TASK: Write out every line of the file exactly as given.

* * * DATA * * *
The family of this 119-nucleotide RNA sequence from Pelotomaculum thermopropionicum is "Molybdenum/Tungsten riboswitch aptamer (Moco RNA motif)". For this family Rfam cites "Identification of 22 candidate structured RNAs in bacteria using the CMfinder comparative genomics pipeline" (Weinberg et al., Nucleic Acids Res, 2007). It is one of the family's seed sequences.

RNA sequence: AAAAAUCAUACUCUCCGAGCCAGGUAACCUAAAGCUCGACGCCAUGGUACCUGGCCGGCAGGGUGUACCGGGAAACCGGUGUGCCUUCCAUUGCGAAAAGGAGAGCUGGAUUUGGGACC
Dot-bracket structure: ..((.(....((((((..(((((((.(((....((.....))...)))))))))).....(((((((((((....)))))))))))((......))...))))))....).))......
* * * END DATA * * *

The family of this 119-nucleotide RNA sequence from Pelotomaculum thermopropionicum is "Molybdenum/Tungsten riboswitch aptamer (Moco RNA motif)". For this family Rfam cites "Identification of 22 candidate structured RNAs in bacteria using the CMfinder comparative genomics pipeline" (Weinberg et al., Nucleic Acids Res, 2007). It is one of the family's seed sequences.

RNA sequence: AAAAAUCAUACUCUCCGAGCCAGGUAACCUAAAGCUCGACGCCAUGGUACCUGGCCGGCAGGGUGUACCGGGAAACCGGUGUGCCUUCCAUUGCGAAAAGGAGAGCUGGAUUUGGGACC
Dot-bracket structure: ..((.(....((((((..(((((((.(((....((.....))...)))))))))).....(((((((((((....)))))))))))((......))...))))))....).))......